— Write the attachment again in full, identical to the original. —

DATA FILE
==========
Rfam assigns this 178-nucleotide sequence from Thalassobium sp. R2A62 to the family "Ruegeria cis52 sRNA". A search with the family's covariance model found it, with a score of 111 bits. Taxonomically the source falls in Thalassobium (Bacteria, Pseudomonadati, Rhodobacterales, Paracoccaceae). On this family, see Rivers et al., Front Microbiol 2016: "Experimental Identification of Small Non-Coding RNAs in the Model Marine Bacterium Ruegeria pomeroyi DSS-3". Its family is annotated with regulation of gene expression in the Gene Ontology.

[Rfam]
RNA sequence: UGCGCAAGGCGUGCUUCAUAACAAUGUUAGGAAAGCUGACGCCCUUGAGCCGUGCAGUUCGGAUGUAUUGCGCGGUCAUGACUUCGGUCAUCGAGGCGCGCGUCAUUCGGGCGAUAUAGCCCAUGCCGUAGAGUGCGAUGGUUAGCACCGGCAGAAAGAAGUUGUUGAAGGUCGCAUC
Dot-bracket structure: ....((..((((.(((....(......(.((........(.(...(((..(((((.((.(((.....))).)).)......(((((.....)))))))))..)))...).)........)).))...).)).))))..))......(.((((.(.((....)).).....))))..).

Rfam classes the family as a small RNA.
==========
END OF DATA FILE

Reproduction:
Rfam assigns this 178-nucleotide sequence from Thalassobium sp. R2A62 to the family "Ruegeria cis52 sRNA". A search with the family's covariance model found it, with a score of 111 bits. Taxonomically the source falls in Thalassobium (Bacteria, Pseudomonadati, Rhodobacterales, Paracoccaceae). On this family, see Rivers et al., Front Microbiol 2016: "Experimental Identification of Small Non-Coding RNAs in the Model Marine Bacterium Ruegeria pomeroyi DSS-3". Its family is annotated with regulation of gene expression in the Gene Ontology.

[Rfam]
RNA sequence: UGCGCAAGGCGUGCUUCAUAACAAUGUUAGGAAAGCUGACGCCCUUGAGCCGUGCAGUUCGGAUGUAUUGCGCGGUCAUGACUUCGGUCAUCGAGGCGCGCGUCAUUCGGGCGAUAUAGCCCAUGCCGUAGAGUGCGAUGGUUAGCACCGGCAGAAAGAAGUUGUUGAAGGUCGCAUC
Dot-bracket structure: ....((..((((.(((....(......(.((........(.(...(((..(((((.((.(((.....))).)).)......(((((.....)))))))))..)))...).)........)).))...).)).))))..))......(.((((.(.((....)).).....))))..).

Rfam classes the family as a small RNA.